Death of a band3/18/2015
After this week, Diamonds for Eyes will be no more. Maybe you have heard of the band, maybe you have not. As local acts go, they were fairly prolific, turning out three albums in four years. They built their following the same way as thousands of local bands before them: show after show, each time getting one more person to look up from the bar or wander over to the stage.
This is what bands do. They play, they create for a time, and then they are gone. Sometimes it is because the component members just burn out on the daily, largely thankless grind. But for Diamonds for Eyes’ songwriter Joshua Putney, this is just another step in a greater journey.
“It took me about six months to teach everybody (in Diamonds for Eyes) the songs,” he said. “I taught them each individually, then we would come together for practice so we weren’t wasting group time on individual parts. So, it took a long time to teach six people 10 songs.”
This is not Putney’s first act, and it is not going to be his last. Once Diamonds for Eyes takes its last round of applause in the Social Club’s Basement Bar this week, Putney, his wife and a couple other Diamonds for Eyes holdovers will begin work on their next project, Black Pills.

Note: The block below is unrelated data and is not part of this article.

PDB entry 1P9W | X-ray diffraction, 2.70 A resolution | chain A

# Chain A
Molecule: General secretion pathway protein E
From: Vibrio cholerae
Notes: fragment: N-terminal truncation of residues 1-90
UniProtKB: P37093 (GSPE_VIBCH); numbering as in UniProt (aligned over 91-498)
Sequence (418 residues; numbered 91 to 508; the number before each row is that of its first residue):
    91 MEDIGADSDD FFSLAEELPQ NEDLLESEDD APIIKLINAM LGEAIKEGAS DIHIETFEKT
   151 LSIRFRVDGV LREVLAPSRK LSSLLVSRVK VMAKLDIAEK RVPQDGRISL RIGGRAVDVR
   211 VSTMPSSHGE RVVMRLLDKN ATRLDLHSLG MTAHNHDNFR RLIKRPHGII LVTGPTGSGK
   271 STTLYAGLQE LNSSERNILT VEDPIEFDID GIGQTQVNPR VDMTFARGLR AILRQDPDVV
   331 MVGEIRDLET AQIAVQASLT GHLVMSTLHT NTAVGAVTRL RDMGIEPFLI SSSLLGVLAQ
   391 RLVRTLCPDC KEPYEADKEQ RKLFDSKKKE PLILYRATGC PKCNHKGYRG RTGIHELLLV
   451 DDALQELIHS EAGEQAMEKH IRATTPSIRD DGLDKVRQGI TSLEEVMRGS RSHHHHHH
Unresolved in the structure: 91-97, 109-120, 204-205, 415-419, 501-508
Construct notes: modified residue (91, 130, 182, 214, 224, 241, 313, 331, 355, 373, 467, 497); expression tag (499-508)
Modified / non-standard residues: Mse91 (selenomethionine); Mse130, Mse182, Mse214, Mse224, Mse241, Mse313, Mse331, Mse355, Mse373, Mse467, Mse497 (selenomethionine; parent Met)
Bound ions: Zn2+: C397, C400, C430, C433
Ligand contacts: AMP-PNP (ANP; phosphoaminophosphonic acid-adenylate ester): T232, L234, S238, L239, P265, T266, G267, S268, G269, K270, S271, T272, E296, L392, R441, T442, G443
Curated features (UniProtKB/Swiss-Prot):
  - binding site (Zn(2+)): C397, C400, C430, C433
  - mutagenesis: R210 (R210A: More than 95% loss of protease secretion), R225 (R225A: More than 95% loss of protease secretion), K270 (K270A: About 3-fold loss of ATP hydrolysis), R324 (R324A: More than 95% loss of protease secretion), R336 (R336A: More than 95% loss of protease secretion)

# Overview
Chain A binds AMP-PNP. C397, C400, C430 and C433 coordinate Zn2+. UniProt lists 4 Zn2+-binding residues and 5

“Over the years, the style of what I was writing changed so drastically that I decided it was time for a change,” Putney explained. “The decision took time. It didn’t just happen overnight.”
Perhaps the hardest part of saying goodbye to a band and starting something new is the Sisyphean task of building a fan base from scratch once again.
“It is frustrating,” Putney admitted. “But it’s all part of the process, and I realized that a lot of what I enjoyed about it was meeting new people and building a fan base one person at a time.”
So, Diamonds for Eyes is ending, and who knows how many will mourn its passing. But for Putney, there is too much to look ahead for to spend too much time looking back.
“I see my life like a story that I’m writing,” he said. “This is just one chapter closing.” CV